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Researchers funded by the National MS Society “tattoo” antioxidants under the skin as a new approach to stopping immune attacks in rats with MS-like disease

September 29, 2016

A team at Baylor College of Medicine in Houston has shown that injecting tiny antioxidant particles under the skin of lab rats with MS-like disease succeeded in dampening the immune attack against the brain and spinal cord. The particles were taken up specifically by T cells, major players in the immune attack in MS, and they inhibited T cell function. These particles could be used to selectively target T cells, while leaving the rest of the immune system intact. The study was partly funded by a pilot research award to Christine Beeton, PhD, from the National MS Society. Further research is needed to determine whether this would be safe and beneficial approach for stopping immune activity in people with MS.

Read more from the Baylor College of Medicine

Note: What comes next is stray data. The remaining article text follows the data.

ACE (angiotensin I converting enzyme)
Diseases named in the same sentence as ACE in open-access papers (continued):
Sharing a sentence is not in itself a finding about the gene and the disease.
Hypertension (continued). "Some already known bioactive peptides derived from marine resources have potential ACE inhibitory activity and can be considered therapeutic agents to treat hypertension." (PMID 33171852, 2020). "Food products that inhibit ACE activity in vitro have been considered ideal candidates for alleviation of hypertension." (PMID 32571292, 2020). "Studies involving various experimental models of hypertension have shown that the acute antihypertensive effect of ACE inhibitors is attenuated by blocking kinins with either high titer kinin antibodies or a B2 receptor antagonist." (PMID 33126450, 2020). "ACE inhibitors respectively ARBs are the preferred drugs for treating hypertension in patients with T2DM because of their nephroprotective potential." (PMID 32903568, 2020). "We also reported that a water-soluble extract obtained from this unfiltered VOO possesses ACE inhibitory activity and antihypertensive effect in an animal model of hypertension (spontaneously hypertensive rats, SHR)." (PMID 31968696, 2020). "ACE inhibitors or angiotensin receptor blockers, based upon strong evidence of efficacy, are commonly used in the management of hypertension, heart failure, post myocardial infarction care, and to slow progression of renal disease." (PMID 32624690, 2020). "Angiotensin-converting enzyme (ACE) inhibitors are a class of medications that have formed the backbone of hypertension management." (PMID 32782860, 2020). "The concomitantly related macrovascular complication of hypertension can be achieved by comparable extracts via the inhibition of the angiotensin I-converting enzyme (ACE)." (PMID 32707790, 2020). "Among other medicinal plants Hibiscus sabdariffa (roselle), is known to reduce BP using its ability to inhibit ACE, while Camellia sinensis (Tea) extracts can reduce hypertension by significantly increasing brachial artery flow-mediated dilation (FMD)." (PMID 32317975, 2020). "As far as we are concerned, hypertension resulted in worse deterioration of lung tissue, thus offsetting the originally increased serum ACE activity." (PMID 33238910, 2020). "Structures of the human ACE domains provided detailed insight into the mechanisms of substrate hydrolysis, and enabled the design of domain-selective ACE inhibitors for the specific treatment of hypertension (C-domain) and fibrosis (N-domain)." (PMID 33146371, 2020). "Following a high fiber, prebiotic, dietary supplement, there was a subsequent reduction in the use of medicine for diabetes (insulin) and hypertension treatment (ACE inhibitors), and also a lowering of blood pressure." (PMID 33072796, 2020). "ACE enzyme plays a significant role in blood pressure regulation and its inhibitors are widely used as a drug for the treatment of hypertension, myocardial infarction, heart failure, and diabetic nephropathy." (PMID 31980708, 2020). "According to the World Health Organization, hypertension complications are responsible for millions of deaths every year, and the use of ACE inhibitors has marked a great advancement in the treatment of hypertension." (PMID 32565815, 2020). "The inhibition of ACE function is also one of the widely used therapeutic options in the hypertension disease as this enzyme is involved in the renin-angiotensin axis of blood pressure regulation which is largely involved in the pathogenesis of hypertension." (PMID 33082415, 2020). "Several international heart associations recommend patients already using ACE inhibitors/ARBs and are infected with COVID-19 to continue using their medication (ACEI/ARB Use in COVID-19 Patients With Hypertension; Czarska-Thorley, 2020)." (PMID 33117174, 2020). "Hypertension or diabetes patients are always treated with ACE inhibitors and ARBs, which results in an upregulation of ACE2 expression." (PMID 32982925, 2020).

Read the paper in Scientific Reports
Read more about immune system research

About Multiple Sclerosis

Multiple sclerosis is an unpredictable, often disabling disease of the central nervous system that disrupts the flow of information within the brain, and between the brain and body. Symptoms range from numbness and tingling to blindness and paralysis. The progress, severity and specific symptoms of MS in any one person cannot yet be predicted, but advances in research and treatment are leading to better understanding and moving us closer to a world free of MS. Most people with MS are diagnosed between the ages of 20 and 50, with at least two to three times more women than men being diagnosed with the disease. MS affects more than 2.3 million people worldwide.


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